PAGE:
army of the living God,
To his command we bow;
Part of the host have cross'd the flood.
And part are crossing now."—C. Wesley.
Isaac Watts, a learned and eminent Dissenting minister, was born at Southampton, [England], in the year 1674, of parents who were distinguished by their piety and virtue. He possessed uncommon genius, and gave early proofs of it. He received a very liberal education, which was rendered highly beneficial to him by his own unwearied efforts to improve himself. After the most serious deliberation, he determined to devote his life to the ministry, of the importance of which office he had a deep and awful sense. He laboured very diligently to promote the instruction and happiness of the people under his care; and, by his Christian conduct and amiable disposition, greatly endeared himself to them.
Soon after he had undertaken the pastoral office, his health sustained a severe shock by a painful and dangerous illness, from which he recovered very slowly. But in the year 1712, he was afflicted with a violent fever that entirely broke his constitution, and left such weakness upon his nerves as continued with him, in some measure, to the day of his death.
The virtue of this good man eminently appeared, in the happy state of his mind, under great pains and weakness of body, and in the improvement which he derived from them. Of those seasons of affliction, he says, with a truly elevated mind and thankful heart:—
"I am not afraid to let the world know, that amidst the sinking’s life and nature, Christianity and the Gospel are my support. Amidst all the violence of my distemper, and the tiresome months of it, I thank God I never lost sight of reason or religion, though sometimes I had much difficulty to preserve the machine of animal nature in such order as regularly to exercise either the man or the Christian."
Two or three years before his decease the active and sprightly powers of his nature gradually failed; yet his trust in God, through Jesus the Mediator, remained unshaken to the last. He was heard to say, “I bless God I can lie down with comfort at night, not being solicitous whether I awake in this world or another." And again: "I should be glad to read more; yet not in order to be farther confirmed in the troth of the Christian religion, or in the truth of its promises; for I believe them enough to venture an eternity upon them."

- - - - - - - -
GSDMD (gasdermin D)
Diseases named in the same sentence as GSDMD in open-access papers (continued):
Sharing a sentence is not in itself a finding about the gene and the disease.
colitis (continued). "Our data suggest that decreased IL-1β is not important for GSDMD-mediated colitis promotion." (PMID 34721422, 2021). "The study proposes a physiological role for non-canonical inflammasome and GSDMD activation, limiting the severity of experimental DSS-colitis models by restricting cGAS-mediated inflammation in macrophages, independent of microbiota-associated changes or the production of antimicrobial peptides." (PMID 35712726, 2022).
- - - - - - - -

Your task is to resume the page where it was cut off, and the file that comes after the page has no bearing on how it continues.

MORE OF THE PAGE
When he was almost worn out, and broken down by his infirmities, he said, in conversation with a friend, "I remember an aged minister used to observe, that 'the most learned and knowing Christians, when they come to die, have only the same plain promises of the Gospel for their support as the common and unlearned;' and so I find it. It is the plain promises of the Gospel that are my support; and, I bless God, they are plain promises, that do not require much labour and pains to understand them."
At times, when he found his spirit tending to impatience, and ready to complain that he could only lead a mere animal life, he would check himself thus: "The business of a Christian is to bear the will of God, as well as to do it. If I were in health, I ought to be doing it; and now it is my duty to bear it. The best thing in obedience is a regard to the will of God; and the way to that is, to have our inclinations and aversions as much mortified as we can."
With so calm and peaceful a mind so blessed and lively a hope, did the resigned servant of Christ wait for his Master's summons. He quietly expired in the seventy-fifth year of his age.
From Death-Bed Scenes, or Dying With and Without Religion... edited by Davis W. Clark. New York: Published by Lane & Scott, 1851.
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